Students roam the FVHS hallways between classes.

Students roam the FVHS hallways between classes. Photo by Andrew Hsieh.

News

FVHS teachers reach decision on the 2022-2023 bell schedule

Under SB 328, California high schools will not be permitted to start school before 8:30 a.m., meaning all suggested schedules had to comply with this requirement.
<a href="https://highschool.latimes.com/author/reesemeister/" target="_self">Reese Meister</a>

Reese Meister

June 4, 2022

Fountain Valley High School teachers voted on a new schedule for the 2022-2023 school year from Tuesday, April 26, to Thursday, April 28 in response to Senate Bill 328. Months before this round of voting, teachers voted to maintain a traditional schedule, leaving any options for a block schedule out of the final decision process.

Two committees contributed to the process of developing next year’s bell schedule: The Bell Schedule Committee and the Process Committee. According to FVHS math teacher and leader of the new bell schedule project Shannon Atkins, the Process Committee held the responsibility of creating surveys to assess the opinions of both staff and students. They compiled the survey results and used their findings to recommend factors that the Bell Schedule Committee should consider.

The Bell Schedule Committee then suggested a selection of schedules, revised and edited them and eventually shared the options with the FVHS staff. At a meeting, the staff voted for two schedules out of three options, and they later voted again for the final schedule.

This process looks different from other schools in the Huntington Beach Unified High School District because the teachers’ union contract provides freedom to make these decisions.

The 2022-2023 bell schedule. Picture courtesy of Shannon Atkins.

Under SB 328, California high schools will not be permitted to start school before 8:30 a.m., meaning all suggested schedules had to comply with this requirement. Lawmakers intended for the bill, which goes into effect this July, to promote learning. Studies have shown that teens receive more sleep with later school times, leading to better focus.

Although school will start later, the schedule also needs to fulfill a certain number of instructional minutes per year, and any class time before 8:30 a.m. will not count toward this requirement. FVHS will continue to hold zero periods before 8:30 a.m., but time in the following periods must be extended in order to meet the instructional minute requirement.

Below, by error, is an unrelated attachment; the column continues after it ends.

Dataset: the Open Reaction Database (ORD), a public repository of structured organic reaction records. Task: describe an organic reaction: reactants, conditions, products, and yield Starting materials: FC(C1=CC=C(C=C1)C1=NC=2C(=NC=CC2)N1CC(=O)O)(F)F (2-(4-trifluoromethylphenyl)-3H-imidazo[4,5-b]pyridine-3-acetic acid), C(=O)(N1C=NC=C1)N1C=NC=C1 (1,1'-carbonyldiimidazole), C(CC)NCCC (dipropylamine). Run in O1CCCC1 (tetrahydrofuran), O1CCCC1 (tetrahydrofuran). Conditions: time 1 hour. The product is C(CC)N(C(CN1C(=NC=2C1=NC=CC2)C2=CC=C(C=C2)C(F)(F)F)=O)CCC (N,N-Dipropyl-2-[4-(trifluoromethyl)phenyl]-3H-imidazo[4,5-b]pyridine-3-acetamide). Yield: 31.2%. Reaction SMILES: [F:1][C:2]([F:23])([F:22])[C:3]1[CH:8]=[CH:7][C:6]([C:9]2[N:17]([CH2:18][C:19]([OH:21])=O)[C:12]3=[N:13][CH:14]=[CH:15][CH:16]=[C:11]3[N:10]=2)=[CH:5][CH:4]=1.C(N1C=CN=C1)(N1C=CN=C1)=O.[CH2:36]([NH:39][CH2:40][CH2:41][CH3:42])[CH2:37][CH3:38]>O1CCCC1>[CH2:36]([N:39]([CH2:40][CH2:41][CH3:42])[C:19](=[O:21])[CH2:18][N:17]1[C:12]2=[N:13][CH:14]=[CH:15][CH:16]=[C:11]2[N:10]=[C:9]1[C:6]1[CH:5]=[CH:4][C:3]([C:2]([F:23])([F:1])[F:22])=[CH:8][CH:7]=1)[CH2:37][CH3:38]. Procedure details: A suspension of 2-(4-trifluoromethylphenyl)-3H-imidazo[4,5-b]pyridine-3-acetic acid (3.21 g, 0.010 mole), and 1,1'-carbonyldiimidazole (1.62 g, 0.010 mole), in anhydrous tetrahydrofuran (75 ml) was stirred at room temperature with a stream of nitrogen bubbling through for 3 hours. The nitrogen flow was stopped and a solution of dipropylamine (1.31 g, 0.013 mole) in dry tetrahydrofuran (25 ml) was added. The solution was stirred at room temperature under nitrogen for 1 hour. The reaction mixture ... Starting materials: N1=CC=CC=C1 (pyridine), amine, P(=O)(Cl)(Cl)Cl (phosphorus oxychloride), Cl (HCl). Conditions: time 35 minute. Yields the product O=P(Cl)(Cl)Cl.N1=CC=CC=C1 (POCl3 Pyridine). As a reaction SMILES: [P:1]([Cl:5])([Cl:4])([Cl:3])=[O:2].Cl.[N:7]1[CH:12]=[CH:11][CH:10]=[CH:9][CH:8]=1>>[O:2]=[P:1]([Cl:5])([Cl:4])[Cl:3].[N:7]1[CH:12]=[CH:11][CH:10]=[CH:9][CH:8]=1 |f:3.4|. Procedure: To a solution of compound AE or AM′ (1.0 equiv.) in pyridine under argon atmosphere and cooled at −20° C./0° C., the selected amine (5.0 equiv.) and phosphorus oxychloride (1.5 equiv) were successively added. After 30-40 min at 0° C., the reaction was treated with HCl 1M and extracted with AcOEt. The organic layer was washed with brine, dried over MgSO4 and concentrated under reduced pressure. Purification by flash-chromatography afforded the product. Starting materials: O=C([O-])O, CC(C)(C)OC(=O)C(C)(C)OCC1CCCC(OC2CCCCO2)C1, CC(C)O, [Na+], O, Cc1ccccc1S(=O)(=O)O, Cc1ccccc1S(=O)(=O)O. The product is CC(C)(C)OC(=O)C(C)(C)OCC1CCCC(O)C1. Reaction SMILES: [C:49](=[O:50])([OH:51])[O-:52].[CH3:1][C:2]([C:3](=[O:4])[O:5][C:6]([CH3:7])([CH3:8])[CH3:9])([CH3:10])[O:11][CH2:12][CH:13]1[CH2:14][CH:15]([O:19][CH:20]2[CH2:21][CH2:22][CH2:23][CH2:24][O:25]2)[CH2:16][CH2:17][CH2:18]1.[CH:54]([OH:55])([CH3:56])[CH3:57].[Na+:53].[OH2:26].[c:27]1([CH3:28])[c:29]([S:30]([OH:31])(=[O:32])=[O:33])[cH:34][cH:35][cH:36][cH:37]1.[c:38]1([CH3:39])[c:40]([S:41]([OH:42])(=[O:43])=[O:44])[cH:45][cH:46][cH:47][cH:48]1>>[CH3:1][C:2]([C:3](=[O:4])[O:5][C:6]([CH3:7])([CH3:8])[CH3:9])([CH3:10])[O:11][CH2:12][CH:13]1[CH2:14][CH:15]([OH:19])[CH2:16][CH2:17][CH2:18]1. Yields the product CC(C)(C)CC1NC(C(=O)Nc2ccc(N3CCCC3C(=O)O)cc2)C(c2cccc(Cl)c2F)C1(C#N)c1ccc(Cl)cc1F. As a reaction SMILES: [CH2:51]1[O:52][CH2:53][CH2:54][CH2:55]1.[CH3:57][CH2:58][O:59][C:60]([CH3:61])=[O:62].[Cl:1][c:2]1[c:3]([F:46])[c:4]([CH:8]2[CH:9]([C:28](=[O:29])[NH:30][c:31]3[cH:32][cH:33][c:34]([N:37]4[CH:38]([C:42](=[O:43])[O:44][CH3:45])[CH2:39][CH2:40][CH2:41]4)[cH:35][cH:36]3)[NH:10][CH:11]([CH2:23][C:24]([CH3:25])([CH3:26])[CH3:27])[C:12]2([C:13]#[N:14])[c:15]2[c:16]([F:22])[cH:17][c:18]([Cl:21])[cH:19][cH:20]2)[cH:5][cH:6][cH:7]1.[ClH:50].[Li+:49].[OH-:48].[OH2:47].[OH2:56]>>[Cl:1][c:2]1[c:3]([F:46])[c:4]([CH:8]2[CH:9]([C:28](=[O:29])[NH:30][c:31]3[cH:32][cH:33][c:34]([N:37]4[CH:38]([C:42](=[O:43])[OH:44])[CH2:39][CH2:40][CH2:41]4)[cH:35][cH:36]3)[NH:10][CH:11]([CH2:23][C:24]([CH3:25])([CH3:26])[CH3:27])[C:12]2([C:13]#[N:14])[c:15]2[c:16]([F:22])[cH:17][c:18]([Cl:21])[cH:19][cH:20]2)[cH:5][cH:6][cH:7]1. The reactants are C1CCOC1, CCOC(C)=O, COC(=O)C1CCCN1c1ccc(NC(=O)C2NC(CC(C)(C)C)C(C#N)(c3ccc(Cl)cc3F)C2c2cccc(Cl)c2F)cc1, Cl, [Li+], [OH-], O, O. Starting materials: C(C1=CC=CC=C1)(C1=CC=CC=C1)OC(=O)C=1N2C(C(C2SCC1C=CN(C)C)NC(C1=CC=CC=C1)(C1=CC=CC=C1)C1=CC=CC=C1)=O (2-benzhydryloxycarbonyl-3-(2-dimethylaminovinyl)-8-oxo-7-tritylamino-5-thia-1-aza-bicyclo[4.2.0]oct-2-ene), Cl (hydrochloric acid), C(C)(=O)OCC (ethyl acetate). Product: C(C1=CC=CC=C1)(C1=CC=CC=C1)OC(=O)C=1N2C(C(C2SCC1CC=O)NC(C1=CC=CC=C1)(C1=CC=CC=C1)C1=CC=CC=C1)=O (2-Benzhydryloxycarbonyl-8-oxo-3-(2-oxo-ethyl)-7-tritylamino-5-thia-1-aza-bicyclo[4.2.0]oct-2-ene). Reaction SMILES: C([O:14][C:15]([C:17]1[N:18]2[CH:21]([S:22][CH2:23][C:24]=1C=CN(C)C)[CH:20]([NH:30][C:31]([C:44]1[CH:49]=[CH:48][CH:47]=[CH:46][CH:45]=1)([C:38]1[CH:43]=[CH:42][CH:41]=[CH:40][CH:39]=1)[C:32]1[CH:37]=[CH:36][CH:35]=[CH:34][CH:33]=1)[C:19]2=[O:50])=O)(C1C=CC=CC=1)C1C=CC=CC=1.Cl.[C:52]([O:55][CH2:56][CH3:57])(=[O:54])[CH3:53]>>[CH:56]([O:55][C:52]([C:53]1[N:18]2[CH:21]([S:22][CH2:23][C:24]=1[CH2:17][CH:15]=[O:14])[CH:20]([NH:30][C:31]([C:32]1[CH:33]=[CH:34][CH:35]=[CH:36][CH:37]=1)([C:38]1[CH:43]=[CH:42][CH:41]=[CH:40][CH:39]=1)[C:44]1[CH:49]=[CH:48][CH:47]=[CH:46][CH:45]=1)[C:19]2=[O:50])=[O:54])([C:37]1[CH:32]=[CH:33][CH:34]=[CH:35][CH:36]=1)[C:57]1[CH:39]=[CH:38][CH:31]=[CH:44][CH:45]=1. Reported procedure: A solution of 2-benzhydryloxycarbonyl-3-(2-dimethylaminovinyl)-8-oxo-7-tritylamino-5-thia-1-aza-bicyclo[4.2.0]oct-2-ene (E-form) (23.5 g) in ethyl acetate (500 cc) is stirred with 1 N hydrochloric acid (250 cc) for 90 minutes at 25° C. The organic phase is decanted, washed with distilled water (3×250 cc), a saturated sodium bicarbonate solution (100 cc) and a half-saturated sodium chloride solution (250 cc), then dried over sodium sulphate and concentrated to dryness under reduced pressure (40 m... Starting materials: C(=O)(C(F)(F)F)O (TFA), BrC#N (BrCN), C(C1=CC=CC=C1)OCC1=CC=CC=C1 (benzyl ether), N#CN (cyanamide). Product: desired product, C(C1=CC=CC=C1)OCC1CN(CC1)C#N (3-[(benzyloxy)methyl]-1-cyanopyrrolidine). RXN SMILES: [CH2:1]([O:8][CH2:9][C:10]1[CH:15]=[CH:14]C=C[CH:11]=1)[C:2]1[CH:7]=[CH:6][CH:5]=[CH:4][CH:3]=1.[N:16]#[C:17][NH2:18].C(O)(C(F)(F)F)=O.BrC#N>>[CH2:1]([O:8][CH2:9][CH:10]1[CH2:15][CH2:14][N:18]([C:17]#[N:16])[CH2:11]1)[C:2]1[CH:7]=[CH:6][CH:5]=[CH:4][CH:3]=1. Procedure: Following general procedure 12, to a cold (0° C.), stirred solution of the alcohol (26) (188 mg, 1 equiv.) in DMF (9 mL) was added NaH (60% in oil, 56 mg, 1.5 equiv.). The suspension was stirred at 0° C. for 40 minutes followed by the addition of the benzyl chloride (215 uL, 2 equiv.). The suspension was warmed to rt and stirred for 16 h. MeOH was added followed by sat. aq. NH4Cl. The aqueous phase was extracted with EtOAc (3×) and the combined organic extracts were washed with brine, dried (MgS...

However, Atkins pointed out a few disadvantages in the requirements of the new Senate bill. She predicts that, while students will sleep later in the morning, they will also stay up later each night. Additionally, students will face scheduling conflicts with extracurricular activities or jobs.

Some students voiced similar concerns about the new bell schedule’s interference with any after-school activities that they may have.

“I don’t like the new bell schedule because all periods get out later than usual in school and at 3:30 instead of 2:30,” said Fountain Valley sophomore Matthew Pham. “I feel like that’s way too late in the day — we’re not able to do any homework or do any extracurriculars outside of school.”

Atkins believes that students may not consider the impact the schedule will likely have on many teachers as well. With her own kids in elementary school, which is released at 2:35 p.m., Atkins will finish the school day almost an hour later at 3:29 p.m.

“[Getting out at 3:29] is going to have a huge impact on teachers that are parents and teachers that are coaches — even students’ parents, now trying to work around their work schedule, other siblings getting dropped off and things like that,” Atkins said. “It’s going to be difficult for everybody.”

While staying in line with the requirements of the state, the Process Committee and the Bell Schedule Committee did their best to adapt to the needs of the FVHS community by taking student and staff voices into consideration.

“One of the main goals of this year was to get as much input as possible from as many stakeholders as possible,” Atkins said.

A day in the life of Coleman Crow

A day in the life of Coleman Crow

Baseball players choose to devote their time differently, some follow a strict routine and others are more relaxed. For Rocket City Trash Pandas pitcher, Coleman Crow, his schedule is based on a routine.  “I feel like if I knock everything off my checklist, I'm going...